Biology Unit 1a - GCSE - AQA

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Quick questions on Unit 1a of GCSE AQA Biology.

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Question Answer
what are all the food groups you should eat to have a balanced diet? carbohydrates fats protein fibre vitamins mineral ions
what do the different food groups in a balance diet do to help you? carbohydrates - ENERGY fats - ENERGY/ keep warm protein - growth/ cell REPAIR/ REPLACEMENT fibre - to keep the digestive system smooth vitamins/ mineral ions - keep your BODY HEALTHY
what kind of diseases are caused by a lack of certain vitamins or minerals? deficiency diseases (e.g. lack of VITAMIN C causes SCURVY)
what does your body have to do (in terms of energy) to lose weight? increase the amount of energy needed by the body by doing exercise and this therefore decreases the amount of energy stored as fat
what defences does your body have to prevent microorganisms getting into it? skin hairs mucus platelets in the blood white blood cells
what are bacteria like? what do they do? very small cells produce toxins damage cells
what are viruses like? what do they do? not cells replicate within body cells burst out of the cells when complete this is what makes you fell ill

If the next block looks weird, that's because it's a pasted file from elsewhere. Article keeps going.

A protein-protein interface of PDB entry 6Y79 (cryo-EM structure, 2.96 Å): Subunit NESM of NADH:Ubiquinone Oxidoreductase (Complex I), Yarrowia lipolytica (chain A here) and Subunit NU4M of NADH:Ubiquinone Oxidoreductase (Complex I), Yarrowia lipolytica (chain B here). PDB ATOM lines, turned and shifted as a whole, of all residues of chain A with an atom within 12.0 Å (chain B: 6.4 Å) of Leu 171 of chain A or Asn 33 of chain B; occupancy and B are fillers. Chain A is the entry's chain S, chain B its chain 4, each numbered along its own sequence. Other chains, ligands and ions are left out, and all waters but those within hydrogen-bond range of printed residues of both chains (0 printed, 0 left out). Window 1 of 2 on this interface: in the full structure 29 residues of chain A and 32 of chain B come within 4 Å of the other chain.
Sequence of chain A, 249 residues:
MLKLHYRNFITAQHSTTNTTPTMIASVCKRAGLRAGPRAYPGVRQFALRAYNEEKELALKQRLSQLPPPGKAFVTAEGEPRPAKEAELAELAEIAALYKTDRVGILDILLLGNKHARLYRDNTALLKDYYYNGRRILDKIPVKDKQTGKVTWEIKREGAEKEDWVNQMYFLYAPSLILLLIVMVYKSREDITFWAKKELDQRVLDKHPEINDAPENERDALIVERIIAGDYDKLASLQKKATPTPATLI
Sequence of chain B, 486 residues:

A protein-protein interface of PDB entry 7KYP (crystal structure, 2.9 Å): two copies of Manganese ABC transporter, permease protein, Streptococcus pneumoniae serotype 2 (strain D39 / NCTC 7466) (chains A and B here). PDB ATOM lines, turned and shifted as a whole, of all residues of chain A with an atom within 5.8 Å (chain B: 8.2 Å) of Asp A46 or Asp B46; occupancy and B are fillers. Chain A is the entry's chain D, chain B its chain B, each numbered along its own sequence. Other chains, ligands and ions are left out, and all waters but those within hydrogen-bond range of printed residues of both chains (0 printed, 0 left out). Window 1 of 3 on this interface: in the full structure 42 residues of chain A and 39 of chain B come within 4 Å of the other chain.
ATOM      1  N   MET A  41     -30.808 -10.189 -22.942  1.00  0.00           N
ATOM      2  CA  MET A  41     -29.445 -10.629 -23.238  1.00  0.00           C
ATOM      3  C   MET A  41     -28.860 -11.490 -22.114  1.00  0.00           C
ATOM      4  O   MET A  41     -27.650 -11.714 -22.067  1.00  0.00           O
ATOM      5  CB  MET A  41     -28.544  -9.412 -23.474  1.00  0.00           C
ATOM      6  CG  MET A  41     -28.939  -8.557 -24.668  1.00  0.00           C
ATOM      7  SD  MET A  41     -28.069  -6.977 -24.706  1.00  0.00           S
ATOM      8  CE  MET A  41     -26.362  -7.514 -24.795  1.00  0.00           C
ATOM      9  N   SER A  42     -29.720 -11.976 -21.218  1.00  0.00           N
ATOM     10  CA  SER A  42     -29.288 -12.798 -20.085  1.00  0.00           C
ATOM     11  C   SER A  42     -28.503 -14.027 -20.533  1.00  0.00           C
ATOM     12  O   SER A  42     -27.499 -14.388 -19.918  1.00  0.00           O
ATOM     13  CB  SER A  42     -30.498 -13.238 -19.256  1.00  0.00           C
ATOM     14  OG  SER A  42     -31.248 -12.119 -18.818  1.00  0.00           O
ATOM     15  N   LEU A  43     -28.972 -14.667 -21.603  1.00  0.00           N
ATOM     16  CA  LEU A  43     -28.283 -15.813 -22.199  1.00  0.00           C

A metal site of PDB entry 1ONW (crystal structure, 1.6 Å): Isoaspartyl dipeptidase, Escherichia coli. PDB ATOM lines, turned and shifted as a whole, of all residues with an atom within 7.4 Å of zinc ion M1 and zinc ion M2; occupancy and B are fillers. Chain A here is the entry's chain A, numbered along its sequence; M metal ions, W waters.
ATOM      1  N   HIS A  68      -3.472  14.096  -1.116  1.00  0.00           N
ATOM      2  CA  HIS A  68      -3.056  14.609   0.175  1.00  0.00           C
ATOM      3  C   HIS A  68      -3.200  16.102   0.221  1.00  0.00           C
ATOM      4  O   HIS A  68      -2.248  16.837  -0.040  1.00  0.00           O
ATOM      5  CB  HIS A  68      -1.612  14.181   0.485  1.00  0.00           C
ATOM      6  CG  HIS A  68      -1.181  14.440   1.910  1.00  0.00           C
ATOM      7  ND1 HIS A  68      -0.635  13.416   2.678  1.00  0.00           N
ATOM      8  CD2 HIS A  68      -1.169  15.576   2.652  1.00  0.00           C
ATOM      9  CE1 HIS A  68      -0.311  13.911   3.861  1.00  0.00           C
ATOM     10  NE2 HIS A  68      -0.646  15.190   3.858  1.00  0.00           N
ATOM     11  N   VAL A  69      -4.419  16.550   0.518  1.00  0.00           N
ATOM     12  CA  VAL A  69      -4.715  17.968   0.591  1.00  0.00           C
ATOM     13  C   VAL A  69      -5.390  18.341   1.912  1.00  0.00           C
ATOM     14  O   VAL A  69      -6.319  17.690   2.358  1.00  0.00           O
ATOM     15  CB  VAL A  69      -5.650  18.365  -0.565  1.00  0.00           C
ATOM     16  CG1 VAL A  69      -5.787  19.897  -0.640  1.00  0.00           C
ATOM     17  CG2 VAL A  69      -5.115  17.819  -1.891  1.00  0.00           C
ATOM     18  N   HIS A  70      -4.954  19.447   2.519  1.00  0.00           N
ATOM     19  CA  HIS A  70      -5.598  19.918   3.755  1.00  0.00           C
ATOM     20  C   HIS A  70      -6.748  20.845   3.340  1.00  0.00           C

what is the MMR vaccine used for? mumps measles rubella
what are the two main types of white blood cells? what do they do? phagocytes - engulf the foreign cells lymphocytes - produce anti-toxins/ anti-bodies
how does natural resistance occur? random mutation resistant to antibiotics survive reproduce and pass on resistance
why must we not over use antibiotics? bacteria is more likely to develop resistance
what are vaccinations? dead or inactive pathogens which are injected into the body
what are the steps for growing a culture? - pour hot agar jelly into a sterilised petri-dish - heat an inoculating loop in a flame - apply the culture to the agar jelly using the inoculating loop - replace the lid immediately after applying the culture and tape closed
what temperature should the culture be incubated at? 25 degrees Celsius as this prevents any unwanted microbes growing
what are the three stages of drug testing? tissue/ cells animals willing volunteers (often will be ill)
what is the gap between two neurones called? synapse
how does a signal pass over a synapse? - electrical impulse causes the neurone to create neurotransmitters - these diffuse across the gap - set off another electrical impulse in the new neurone - the neurotransmitter is then destroyed
what are the different parts of the reflex arc? stimulus (e.g. bee sting) receptor (e.g. skin receptors) sensory neurone CNS (relay neurone) motor neurone effector (e.g. muscle) response (e.g. contracts)
what are the differences between nerves and hormones? nerves: act faster/last for a shorter time/ precise area hormones: slower message/ lasts for a longer time/ more general effect